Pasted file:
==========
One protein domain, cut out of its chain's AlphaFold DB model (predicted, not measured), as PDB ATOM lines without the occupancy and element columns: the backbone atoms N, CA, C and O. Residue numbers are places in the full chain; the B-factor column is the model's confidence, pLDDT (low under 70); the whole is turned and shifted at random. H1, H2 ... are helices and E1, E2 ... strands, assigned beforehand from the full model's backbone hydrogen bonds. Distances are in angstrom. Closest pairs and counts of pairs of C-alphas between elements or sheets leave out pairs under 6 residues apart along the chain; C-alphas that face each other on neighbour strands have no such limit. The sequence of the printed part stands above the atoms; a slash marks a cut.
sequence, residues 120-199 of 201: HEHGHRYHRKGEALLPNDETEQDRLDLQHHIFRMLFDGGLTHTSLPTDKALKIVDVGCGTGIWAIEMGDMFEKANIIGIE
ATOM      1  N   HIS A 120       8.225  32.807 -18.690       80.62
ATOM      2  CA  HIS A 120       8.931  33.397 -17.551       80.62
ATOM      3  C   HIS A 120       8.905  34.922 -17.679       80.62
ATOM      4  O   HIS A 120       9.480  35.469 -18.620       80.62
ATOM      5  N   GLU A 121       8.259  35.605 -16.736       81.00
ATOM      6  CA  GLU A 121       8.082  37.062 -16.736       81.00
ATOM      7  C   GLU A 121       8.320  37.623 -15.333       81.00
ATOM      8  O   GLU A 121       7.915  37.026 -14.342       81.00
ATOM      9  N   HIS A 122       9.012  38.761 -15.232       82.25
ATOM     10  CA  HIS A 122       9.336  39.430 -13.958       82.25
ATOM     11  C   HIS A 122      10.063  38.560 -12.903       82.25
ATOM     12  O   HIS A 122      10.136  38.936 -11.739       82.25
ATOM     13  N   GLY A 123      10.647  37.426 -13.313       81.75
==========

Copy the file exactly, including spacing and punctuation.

One protein domain, cut out of its chain's AlphaFold DB model (predicted, not measured), as PDB ATOM lines without the occupancy and element columns: the backbone atoms N, CA, C and O. Residue numbers are places in the full chain; the B-factor column is the model's confidence, pLDDT (low under 70); the whole is turned and shifted at random. H1, H2 ... are helices and E1, E2 ... strands, assigned beforehand from the full model's backbone hydrogen bonds. Distances are in angstrom. Closest pairs and counts of pairs of C-alphas between elements or sheets leave out pairs under 6 residues apart along the chain; C-alphas that face each other on neighbour strands have no such limit. The sequence of the printed part stands above the atoms; a slash marks a cut.
sequence, residues 120-199 of 201: HEHGHRYHRKGEALLPNDETEQDRLDLQHHIFRMLFDGGLTHTSLPTDKALKIVDVGCGTGIWAIEMGDMFEKANIIGIE
ATOM      1  N   HIS A 120       8.225  32.807 -18.690       80.62
ATOM      2  CA  HIS A 120       8.931  33.397 -17.551       80.62
ATOM      3  C   HIS A 120       8.905  34.922 -17.679       80.62
ATOM      4  O   HIS A 120       9.480  35.469 -18.620       80.62
ATOM      5  N   GLU A 121       8.259  35.605 -16.736       81.00
ATOM      6  CA  GLU A 121       8.082  37.062 -16.736       81.00
ATOM      7  C   GLU A 121       8.320  37.623 -15.333       81.00
ATOM      8  O   GLU A 121       7.915  37.026 -14.342       81.00
ATOM      9  N   HIS A 122       9.012  38.761 -15.232       82.25
ATOM     10  CA  HIS A 122       9.336  39.430 -13.958       82.25
ATOM     11  C   HIS A 122      10.063  38.560 -12.903       82.25
ATOM     12  O   HIS A 122      10.136  38.936 -11.739       82.25
ATOM     13  N   GLY A 123      10.647  37.426 -13.313       81.75